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Sandel by Angus Stewart

Sandel (1968)

by Angus Stewart

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David Rogers is a nineteen year old undergraduate at Oxford reading English; he is also an accomplished musician. From an obviously moneyed family, as a seventeen year old public school boy he fell in love from afar with the much younger Peter, but never acted on his feelings. One day at Oxford he encounters a couple of young choirboys from St Cecilia’s choir school returning from a service. One of the boys is thirteen year old Tony Sandel, and by chance they soon meet again, they have a lot in common and so begins a remarkable love affair.

Tony, orphaned and cared for by his no-nonsense aunt, is no ordinary boy; he is intelligent, mature for his years and an extraordinary singer with an outstanding musical mind, and he is slender and beautiful. But more than that the young character that Angus Stewart creates is all boy, he is so well observed that we have a vivid picture of a lively, occasionally mischievous, sometimes overwhelmed by his own feelings, but always endearing youngster, his boyish mannerisms perfectly captured. He knows what he wants, be it the clothes he wears, or concerning his relationship with David.

Of course the immediate question that comes to mind is the propriety of the relationship between the two boys, and Stewart address this mainly through David’s conversations with Bruce Lang, a fellow Oxford student and childhood friend since the age of nine and who was with David at Public school. The rather cynical Bruce is taking instruction from the Jesuits and so conveniently provides a sounding board and counter argument concerning David’s friendship with Tony.

Tony too is at first confused about his relationship with David, especially in view of some of the sermons he has heard. He discusses these with David, so we feel he is under no illusion as to what their relationship involves. However at one point Tony asks David what loves is, and David is unable to provide a convincing answer. This seemed rather odd for someone with David’s education particularly with his knowledge Latin and particularly Greek. Surely David would know that in Greek there are several words which translated as love, but each of which has a very specific meaning. But that is a minor point overall. What does come over very convincingly is that the two love each other dearly, but it is Tony who is in the driving seat, and the more so as the relationship develops.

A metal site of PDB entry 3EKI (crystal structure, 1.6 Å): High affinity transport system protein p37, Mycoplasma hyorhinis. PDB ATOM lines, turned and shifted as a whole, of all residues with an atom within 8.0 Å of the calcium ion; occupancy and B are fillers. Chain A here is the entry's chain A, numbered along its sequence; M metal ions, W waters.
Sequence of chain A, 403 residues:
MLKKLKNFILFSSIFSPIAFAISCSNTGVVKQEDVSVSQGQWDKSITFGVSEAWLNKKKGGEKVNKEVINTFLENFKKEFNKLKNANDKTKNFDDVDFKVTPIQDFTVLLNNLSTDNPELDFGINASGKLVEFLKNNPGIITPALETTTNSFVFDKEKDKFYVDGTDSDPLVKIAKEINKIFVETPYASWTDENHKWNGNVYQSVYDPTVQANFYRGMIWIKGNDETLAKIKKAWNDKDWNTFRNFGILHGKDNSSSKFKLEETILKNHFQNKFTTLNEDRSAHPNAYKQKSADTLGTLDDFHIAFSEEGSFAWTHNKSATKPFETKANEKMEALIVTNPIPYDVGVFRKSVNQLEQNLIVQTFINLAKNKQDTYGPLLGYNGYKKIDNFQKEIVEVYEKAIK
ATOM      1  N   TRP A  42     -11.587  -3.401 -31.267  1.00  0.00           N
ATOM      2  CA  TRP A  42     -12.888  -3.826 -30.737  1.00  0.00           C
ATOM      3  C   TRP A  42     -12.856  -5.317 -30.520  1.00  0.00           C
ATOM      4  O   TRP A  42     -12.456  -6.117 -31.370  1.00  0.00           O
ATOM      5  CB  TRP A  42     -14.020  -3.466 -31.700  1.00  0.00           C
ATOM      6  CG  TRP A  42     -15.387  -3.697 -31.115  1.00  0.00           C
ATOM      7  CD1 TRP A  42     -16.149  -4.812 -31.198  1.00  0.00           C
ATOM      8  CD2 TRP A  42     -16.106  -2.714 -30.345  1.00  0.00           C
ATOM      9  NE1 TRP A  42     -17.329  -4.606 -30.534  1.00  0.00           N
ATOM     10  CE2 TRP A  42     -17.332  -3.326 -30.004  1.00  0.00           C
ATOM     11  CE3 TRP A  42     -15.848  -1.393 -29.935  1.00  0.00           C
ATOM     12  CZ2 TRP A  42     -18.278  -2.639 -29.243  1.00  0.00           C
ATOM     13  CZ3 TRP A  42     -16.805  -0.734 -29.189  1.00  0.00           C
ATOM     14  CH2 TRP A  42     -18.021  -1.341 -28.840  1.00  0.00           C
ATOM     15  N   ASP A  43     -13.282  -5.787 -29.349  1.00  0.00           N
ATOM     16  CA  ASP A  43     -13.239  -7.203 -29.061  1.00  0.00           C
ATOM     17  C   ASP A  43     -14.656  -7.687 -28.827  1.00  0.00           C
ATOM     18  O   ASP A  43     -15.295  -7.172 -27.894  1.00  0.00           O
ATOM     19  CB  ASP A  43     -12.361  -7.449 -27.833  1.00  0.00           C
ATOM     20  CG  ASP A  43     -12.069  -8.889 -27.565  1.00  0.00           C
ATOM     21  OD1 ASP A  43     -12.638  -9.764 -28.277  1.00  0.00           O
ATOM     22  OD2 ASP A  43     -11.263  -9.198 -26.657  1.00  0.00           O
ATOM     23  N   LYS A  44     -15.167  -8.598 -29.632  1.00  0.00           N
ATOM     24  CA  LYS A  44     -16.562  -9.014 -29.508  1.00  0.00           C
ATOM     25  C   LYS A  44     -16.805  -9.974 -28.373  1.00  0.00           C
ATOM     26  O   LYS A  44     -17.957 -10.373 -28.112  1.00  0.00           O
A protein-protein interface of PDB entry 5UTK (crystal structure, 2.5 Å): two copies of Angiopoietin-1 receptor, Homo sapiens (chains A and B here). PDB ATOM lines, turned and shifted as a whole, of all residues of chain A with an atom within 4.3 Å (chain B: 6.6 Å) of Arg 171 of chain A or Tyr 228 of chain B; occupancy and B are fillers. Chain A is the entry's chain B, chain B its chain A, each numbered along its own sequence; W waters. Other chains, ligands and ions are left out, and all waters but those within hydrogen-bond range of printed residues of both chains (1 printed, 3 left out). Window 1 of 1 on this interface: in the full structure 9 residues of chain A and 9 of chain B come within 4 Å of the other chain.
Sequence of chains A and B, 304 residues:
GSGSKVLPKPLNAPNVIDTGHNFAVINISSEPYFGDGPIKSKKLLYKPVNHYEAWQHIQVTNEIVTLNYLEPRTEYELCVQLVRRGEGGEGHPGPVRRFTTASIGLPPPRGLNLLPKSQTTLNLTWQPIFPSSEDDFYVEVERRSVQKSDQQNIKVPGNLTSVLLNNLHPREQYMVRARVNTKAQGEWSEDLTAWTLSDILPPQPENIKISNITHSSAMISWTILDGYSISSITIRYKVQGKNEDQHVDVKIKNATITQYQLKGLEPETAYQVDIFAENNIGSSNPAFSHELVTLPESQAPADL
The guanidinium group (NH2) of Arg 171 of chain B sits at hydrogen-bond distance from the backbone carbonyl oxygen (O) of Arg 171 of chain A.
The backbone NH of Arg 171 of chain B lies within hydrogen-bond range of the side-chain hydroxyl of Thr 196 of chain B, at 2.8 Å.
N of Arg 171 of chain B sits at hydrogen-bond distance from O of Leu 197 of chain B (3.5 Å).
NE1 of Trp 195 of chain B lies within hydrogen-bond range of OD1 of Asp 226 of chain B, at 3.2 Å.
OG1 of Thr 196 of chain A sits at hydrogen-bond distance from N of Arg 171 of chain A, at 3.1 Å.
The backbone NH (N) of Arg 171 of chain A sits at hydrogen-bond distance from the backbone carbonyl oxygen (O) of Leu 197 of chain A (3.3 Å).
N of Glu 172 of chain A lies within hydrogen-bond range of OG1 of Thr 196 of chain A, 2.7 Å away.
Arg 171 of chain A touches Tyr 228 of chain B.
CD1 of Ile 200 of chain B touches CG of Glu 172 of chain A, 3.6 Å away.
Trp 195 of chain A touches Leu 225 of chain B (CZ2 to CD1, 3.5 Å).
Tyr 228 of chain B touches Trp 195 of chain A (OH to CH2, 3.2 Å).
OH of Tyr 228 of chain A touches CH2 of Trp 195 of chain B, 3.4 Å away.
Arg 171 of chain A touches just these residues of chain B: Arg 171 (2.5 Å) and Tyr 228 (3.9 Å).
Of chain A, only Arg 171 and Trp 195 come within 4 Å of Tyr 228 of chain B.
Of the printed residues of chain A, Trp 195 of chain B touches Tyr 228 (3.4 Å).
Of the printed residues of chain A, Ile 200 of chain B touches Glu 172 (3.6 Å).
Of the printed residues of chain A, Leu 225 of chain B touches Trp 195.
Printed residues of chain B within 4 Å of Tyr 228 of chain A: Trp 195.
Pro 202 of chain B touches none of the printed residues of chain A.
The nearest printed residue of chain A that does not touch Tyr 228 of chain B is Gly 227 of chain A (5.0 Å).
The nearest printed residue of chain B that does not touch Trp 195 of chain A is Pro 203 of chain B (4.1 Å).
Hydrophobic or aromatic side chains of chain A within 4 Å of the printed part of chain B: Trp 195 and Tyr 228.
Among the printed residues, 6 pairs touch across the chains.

The realities of a relationship involving an adolescent boy and a near adult are not ignored. Tony does irritate David at times, even angering him; but such is David’s love for Tony that he makes every effort to control these feelings, fully aware of the potential problem.

Stewart writes intelligently, and gives his reader no quarter; he expects his reader to be able to grasp what is happening without unnecessary explanation. But that is not to say that the narrative is scant, far from it, his descriptions are full, well observed and unambiguous, and his characters are well defined and often eccentric individuals.

Whatever one might feel about the relationship of the two boys, there is no doubting that Sandel is a truly beautiful, tender love story. It is very well written, at times very funny, never sentimental, and with a very satisfying conclusion which avoids any clichés. Now difficult to obtain it is well worth seeking out. ( )
1 vote Bembo | Oct 2, 2007 |
David Rogers, a 19-year-old student, falls in love with 13-year-old Antony Sandel and they have sexual relationship. ( )
  TonySandel | Sep 16, 2007 |
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Set in the 1960s in an Oxford college, when being gay was still an offence punishable by imprisonment, 'Sandel' tells the story of a love affair between an undergraduate (David Rogers), and a cathedral choir boy (Antony Sandel).

Tony - beautiful, provocative, mischievous, sensitive and sometimes overwhelmed by the intensity of his own feelings - bewitches Rogers. Both are talented musicians, and Sandel's astonishing voice, which Rogers explores as his accompanist at the transient moment of glory which precedes it breaking, is soon central to the relationship.

Sensual, profound, often funny and never sentimental, Stewart provides a definitive analysis of same-sex love in the context of a relationship that puts sex in its place and reveals love as the one agent of the human condition that can set us free.

The setting of the novel in an Oxford college (actually Christ Church, which the author attended) and the well-observed description of life in an English choir-school - short trousers, boats on the river, afternoon tea and cricket before Evensong - along with the stylistic quality of the writing, places 'Sandel' in a tradition made famous by Evelyn Waugh ('Decline and Fall' and 'Brideshead Revisited'). There are echoes too of 'Maurice', the novel by E M Forster published after his death in 1970.

On both sides of the Atlantic, 'Sandel' became formative reading for a generation of boys growing up in the 1970s who knew their feelings fell outside the heterosexual male stereotype, and it remains a gay cult novel today, with prices on Amazon reaching thousands of dollars a copy.

But its fundamental message holds good for all people in all eras whatever their sexual persuasion, and is delivered with great subtlety and skill by a master craftsman
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